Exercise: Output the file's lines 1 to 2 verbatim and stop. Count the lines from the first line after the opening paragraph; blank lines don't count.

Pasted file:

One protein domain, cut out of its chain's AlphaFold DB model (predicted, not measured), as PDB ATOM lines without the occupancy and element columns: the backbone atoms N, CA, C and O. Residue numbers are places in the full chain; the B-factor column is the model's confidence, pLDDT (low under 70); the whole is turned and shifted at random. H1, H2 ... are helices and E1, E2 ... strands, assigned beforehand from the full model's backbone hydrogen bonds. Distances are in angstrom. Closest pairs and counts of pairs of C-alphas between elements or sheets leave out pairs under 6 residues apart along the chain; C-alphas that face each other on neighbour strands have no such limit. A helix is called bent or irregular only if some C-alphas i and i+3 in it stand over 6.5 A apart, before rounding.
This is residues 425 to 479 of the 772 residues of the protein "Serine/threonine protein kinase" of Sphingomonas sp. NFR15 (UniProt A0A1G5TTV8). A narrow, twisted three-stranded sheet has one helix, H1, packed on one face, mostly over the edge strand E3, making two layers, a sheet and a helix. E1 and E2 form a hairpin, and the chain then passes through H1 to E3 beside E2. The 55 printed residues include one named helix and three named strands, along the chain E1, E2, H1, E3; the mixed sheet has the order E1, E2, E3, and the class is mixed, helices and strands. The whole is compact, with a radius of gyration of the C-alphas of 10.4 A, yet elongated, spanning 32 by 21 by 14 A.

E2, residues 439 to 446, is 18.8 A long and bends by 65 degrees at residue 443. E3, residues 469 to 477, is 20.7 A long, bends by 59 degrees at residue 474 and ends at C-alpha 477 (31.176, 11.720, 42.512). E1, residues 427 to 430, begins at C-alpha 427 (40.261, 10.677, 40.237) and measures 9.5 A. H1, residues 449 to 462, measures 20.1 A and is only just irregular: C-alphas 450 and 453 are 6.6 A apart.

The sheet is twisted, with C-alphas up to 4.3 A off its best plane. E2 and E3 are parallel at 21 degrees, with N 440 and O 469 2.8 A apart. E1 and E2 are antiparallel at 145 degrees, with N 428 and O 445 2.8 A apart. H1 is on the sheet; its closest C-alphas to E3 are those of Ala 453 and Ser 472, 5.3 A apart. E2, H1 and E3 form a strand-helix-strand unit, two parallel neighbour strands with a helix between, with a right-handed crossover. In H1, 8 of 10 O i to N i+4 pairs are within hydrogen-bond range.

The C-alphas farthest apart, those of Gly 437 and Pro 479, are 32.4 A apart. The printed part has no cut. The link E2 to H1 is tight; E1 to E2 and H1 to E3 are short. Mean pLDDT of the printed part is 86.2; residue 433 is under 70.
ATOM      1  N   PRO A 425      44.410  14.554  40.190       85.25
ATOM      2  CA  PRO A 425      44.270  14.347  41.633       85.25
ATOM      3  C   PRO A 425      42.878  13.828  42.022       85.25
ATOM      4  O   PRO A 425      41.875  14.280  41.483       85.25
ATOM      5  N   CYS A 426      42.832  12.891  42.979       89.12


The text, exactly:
This is residues 425 to 479 of the 772 residues of the protein "Serine/threonine protein kinase" of Sphingomonas sp. NFR15 (UniProt A0A1G5TTV8). A narrow, twisted three-stranded sheet has one helix, H1, packed on one face, mostly over the edge strand E3, making two layers, a sheet and a helix. E1 and E2 form a hairpin, and the chain then passes through H1 to E3 beside E2. The 55 printed residues include one named helix and three named strands, along the chain E1, E2, H1, E3; the mixed sheet has the order E1, E2, E3, and the class is mixed, helices and strands. The whole is compact, with a radius of gyration of the C-alphas of 10.4 A, yet elongated, spanning 32 by 21 by 14 A.

E2, residues 439 to 446, is 18.8 A long and bends by 65 degrees at residue 443. E3, residues 469 to 477, is 20.7 A long, bends by 59 degrees at residue 474 and ends at C-alpha 477 (31.176, 11.720, 42.512). E1, residues 427 to 430, begins at C-alpha 427 (40.261, 10.677, 40.237) and measures 9.5 A. H1, residues 449 to 462, measures 20.1 A and is only just irregular: C-alphas 450 and 453 are 6.6 A apart.